According to a recent New York Times article, “Facebook scrambled on Monday to respond to a new and startling line of attack: accusations of political bias.” Slate followed with a report that the online social networking giant became the subject of a United States Senate inquiry, with Commerce Committee Chairman John Thune wanting information about how Facebook chooses stories for its “Trending” section, among other things. According to the reports, Facebook promotes its Trending section as an algorithmic tool that identifies the stories people using the site are most interested in at a given point in time, while former “curators” of the section tell a different story, that Facebook’s Trending section is a more subjective tool than users may realize.

Either way, the controversy raises an interesting issue – if Facebook’s Trending section is primarily driven objectively by algorithms (and not curators), could the algorithms be biased politically? If so, could algorithms used in other contexts also have embedded biases, albeit unintentional ones? If algorithms were deployed in the area of human resources, could conscious or unconscious bias undermine the employer’s desired results and violate existing employment laws, such as Title VII of the Civil Rights Act of 1964, the Age Discrimination in Employment Act, and the American with Disabilities Act?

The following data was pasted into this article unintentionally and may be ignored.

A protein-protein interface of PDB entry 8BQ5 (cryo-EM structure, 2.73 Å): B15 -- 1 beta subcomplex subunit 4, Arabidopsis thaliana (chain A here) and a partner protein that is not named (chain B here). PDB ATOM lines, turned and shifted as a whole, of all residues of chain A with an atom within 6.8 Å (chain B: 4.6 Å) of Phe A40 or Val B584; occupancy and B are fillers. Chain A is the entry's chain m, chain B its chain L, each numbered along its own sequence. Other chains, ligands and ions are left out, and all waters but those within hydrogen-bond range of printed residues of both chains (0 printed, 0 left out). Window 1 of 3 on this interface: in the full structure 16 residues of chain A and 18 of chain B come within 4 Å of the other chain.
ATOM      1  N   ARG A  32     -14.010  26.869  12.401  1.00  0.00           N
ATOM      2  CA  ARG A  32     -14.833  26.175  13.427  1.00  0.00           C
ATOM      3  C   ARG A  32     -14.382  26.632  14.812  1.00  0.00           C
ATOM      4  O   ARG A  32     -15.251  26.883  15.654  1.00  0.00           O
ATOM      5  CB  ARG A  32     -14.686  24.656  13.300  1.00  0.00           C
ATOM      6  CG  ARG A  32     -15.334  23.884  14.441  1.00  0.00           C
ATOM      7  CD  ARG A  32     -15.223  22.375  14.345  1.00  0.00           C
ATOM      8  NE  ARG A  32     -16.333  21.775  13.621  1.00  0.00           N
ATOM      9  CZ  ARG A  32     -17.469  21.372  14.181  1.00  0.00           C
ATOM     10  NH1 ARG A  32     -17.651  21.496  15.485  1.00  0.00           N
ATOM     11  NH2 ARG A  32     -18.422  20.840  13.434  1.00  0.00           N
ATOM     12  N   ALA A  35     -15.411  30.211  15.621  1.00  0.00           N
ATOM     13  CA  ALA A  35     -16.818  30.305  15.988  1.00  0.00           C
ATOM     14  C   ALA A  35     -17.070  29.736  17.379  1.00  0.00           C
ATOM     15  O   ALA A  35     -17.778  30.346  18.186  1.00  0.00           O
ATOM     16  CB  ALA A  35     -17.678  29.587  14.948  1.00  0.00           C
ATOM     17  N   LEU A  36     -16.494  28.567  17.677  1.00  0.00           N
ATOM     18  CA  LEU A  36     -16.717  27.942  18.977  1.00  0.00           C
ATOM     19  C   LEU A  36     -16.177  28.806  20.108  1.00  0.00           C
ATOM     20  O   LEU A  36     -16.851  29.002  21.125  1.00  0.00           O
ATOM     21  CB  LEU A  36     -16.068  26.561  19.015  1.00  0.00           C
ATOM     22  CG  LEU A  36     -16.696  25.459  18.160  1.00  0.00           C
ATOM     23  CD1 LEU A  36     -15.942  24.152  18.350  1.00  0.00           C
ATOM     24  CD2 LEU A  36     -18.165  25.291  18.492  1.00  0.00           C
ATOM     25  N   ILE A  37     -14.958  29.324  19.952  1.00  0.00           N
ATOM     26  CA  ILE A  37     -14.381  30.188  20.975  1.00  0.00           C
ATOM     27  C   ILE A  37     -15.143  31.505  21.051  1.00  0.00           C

We wrote about a recent FTC report discussing some of these concerns, including the potential for liability from uses of data analytics based on “disparate treatment” or “disparate impact” theories. We noted there that facially neutral policies or practices that have a disproportionate adverse effect or impact on a protected class create a disparate impact, unless those practices or policies further a legitimate business need that cannot reasonably be achieved by means that are less disparate in their impact.

Employers and their data scientists with appropriate counsel should consider these issues carefully to ensure their enormously powerful and valuable analytics programs produce reliable results with minimal legal risk.